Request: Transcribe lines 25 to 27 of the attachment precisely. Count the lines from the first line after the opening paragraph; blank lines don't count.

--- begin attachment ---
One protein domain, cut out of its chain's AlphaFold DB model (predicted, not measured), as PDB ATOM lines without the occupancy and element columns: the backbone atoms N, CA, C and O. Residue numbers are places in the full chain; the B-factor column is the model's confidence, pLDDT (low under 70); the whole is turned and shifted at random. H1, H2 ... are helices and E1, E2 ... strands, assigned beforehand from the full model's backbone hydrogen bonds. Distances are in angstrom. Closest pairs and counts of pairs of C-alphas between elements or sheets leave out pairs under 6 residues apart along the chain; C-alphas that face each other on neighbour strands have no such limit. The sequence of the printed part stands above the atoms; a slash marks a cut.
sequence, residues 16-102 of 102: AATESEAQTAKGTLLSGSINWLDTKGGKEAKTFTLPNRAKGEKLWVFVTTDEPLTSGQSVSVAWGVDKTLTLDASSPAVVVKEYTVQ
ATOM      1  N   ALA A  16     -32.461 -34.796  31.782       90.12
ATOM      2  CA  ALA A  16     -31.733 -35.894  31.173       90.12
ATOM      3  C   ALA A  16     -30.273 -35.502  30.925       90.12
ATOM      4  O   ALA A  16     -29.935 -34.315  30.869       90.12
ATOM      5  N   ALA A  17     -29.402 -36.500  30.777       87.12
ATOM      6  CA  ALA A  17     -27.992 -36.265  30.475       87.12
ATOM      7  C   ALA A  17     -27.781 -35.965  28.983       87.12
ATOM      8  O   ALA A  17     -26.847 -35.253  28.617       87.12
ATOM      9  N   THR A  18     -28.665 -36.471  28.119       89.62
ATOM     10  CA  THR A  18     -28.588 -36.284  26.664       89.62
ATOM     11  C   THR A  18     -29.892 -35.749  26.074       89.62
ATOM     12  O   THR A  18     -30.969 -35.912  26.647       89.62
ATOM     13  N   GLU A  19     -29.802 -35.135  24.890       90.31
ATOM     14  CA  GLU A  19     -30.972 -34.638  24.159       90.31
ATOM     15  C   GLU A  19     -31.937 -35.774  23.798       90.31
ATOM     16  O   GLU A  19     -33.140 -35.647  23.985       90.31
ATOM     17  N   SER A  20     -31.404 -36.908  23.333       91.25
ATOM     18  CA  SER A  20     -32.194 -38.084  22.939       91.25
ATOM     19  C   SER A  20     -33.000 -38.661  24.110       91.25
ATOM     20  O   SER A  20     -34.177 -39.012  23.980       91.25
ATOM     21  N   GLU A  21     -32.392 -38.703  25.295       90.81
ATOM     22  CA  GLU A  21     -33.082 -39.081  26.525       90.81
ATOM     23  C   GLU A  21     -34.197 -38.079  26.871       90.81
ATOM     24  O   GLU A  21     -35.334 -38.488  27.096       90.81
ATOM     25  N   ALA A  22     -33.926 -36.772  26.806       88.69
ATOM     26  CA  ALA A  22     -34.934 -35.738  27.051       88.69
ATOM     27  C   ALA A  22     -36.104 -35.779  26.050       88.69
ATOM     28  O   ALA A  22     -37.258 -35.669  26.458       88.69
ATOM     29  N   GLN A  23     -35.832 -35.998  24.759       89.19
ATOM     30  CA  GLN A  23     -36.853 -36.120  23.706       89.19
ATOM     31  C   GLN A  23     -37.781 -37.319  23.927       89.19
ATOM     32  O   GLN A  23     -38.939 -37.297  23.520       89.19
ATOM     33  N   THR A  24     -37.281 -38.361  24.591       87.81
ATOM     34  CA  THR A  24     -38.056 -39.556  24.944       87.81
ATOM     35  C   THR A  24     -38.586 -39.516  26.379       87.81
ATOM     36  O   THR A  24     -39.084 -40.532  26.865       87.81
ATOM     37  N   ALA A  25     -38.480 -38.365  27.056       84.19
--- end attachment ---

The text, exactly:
ATOM     24  O   GLU A  21     -35.334 -38.488  27.096       90.81
ATOM     25  N   ALA A  22     -33.926 -36.772  26.806       88.69
ATOM     26  CA  ALA A  22     -34.934 -35.738  27.051       88.69